This is funding to support a Young Pioneers Workshop (doctoral consortium) of approximately 20 graduate students and recent graduates from master's and doctoral programs in diverse research communities (including computer science and engineering, psychology, cognitive science, robotics, human factors, human-computer interaction design, and communications), along with distinguished research faculty. The event will take place on Tuesday, March 2, 2010, immediately preceding the Fifth Annual Human Robot Interaction Conference (HRI 2010) to be held March 3-5, 2010, in Osaka, Japan, and which is jointly sponsored by ACM and IEEE. The theme of HRI 2010 is "Grand Technical and Social Challenges in HRI," which highlights the critical need to take up and speak to the integration of the hard technical and social problems facing the field as we move to create our future with robots. More information about the conference is available at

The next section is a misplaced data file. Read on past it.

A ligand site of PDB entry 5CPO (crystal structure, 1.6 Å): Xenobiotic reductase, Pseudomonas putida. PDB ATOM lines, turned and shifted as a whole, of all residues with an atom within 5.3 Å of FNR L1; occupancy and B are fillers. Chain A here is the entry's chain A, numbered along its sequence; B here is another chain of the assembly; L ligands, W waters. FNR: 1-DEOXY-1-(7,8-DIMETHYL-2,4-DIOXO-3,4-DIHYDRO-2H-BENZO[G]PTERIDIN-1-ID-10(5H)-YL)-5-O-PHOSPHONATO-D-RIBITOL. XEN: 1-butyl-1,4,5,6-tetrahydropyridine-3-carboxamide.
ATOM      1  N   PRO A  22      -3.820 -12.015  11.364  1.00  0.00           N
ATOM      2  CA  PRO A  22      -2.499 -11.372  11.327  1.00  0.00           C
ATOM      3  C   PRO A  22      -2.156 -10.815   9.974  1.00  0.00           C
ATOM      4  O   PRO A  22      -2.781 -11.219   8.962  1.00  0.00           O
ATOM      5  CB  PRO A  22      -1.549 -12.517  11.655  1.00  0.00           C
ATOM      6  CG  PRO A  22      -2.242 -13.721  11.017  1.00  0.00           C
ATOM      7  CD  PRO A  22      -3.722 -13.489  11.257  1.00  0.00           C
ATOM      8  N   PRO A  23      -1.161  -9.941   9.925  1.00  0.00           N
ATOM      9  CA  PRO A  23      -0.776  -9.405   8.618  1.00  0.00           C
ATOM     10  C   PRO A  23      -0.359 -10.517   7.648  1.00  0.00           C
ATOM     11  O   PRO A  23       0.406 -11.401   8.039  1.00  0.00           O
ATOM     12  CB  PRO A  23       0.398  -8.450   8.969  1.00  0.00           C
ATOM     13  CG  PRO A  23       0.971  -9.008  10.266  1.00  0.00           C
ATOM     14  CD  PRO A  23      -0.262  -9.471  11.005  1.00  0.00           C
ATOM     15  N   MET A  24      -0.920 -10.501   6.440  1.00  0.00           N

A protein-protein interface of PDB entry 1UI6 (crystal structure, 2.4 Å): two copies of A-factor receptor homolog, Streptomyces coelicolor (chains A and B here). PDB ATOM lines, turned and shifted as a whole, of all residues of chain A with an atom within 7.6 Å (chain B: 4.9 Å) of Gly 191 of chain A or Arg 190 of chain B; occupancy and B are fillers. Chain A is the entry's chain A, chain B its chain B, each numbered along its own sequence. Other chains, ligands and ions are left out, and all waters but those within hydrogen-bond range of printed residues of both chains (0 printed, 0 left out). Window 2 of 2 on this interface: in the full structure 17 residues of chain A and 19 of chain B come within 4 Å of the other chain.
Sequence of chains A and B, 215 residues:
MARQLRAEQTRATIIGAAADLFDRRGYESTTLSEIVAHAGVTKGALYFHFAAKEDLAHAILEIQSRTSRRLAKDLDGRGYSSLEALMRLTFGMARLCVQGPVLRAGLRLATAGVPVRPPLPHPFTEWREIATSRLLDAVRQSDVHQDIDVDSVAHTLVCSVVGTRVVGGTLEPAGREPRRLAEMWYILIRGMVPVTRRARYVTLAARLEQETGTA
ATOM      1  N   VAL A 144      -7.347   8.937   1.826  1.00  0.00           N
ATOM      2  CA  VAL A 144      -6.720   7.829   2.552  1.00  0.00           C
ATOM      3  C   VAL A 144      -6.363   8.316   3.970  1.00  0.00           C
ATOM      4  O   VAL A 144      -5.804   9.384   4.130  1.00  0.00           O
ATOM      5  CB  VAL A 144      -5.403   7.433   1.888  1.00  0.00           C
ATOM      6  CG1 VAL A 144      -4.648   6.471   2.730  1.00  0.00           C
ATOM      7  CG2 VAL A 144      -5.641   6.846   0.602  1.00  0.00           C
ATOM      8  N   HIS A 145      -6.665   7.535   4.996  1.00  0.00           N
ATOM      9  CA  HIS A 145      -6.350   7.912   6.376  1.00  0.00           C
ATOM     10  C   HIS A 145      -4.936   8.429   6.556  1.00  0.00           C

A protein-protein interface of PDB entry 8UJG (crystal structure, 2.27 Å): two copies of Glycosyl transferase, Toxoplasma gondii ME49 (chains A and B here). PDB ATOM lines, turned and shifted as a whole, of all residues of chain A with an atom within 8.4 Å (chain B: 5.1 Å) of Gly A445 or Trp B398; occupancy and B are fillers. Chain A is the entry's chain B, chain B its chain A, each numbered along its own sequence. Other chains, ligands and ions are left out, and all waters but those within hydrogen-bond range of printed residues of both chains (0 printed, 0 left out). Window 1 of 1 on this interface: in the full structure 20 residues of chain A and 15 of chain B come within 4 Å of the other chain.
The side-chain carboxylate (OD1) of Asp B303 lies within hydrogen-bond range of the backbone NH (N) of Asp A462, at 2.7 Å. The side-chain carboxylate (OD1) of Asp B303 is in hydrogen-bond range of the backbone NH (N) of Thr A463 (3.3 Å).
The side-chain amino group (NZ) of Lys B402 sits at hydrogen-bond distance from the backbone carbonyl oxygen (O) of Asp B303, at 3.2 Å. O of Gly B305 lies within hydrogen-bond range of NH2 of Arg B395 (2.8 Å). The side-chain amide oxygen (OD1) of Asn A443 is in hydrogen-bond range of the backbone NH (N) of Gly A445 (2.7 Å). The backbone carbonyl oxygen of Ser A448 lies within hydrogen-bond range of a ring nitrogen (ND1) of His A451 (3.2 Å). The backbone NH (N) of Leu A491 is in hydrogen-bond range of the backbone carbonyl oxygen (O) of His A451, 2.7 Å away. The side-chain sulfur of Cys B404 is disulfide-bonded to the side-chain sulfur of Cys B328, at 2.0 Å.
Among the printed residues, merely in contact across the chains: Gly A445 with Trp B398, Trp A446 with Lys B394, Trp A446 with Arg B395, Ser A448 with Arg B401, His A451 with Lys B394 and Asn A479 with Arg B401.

The Young Pioneers Workshop is designed to complement the conference, by providing a forum for students and recent graduates in the field of HRI to share their current research with their peers and a panel of senior researchers in a setting that is less formal and more interactive than the main conference. During the workshop, participants will talk about the important upcoming research themes in the field, encouraging the formation of collaborative relationships across disciplines and geographic boundaries. To these ends, the workshop will include sessions in a variety of formats: student oral presentations, student poster presentations, a hands-on breakout session, and group presentations. Attendees will hear short presentations from 6 selected student participants; those students not invited to give an oral presentation will participate in an interactive poster session. The workshop will feature a Career Panel with three senior HRI researchers who will share insights about their own careers and answer career path questions posed by the organizers and participants. The discussions will continue over lunch in smaller groups. In the afternoon, a hands-on breakout session will involve small group projects in which participants will investigate how to design an HRI experiment; afterward, the groups will present a summary to the entire workshop. Participants in the workshop will come away with knowledge of current research being conducted by their colleagues, awareness of diverse interdisciplinary methodologies, and understanding of emerging themes in HRI. They will also have had a rare opportunity to engage in dialogue containing cross-disciplinary knowledge and multinational perspectives at the graduate level.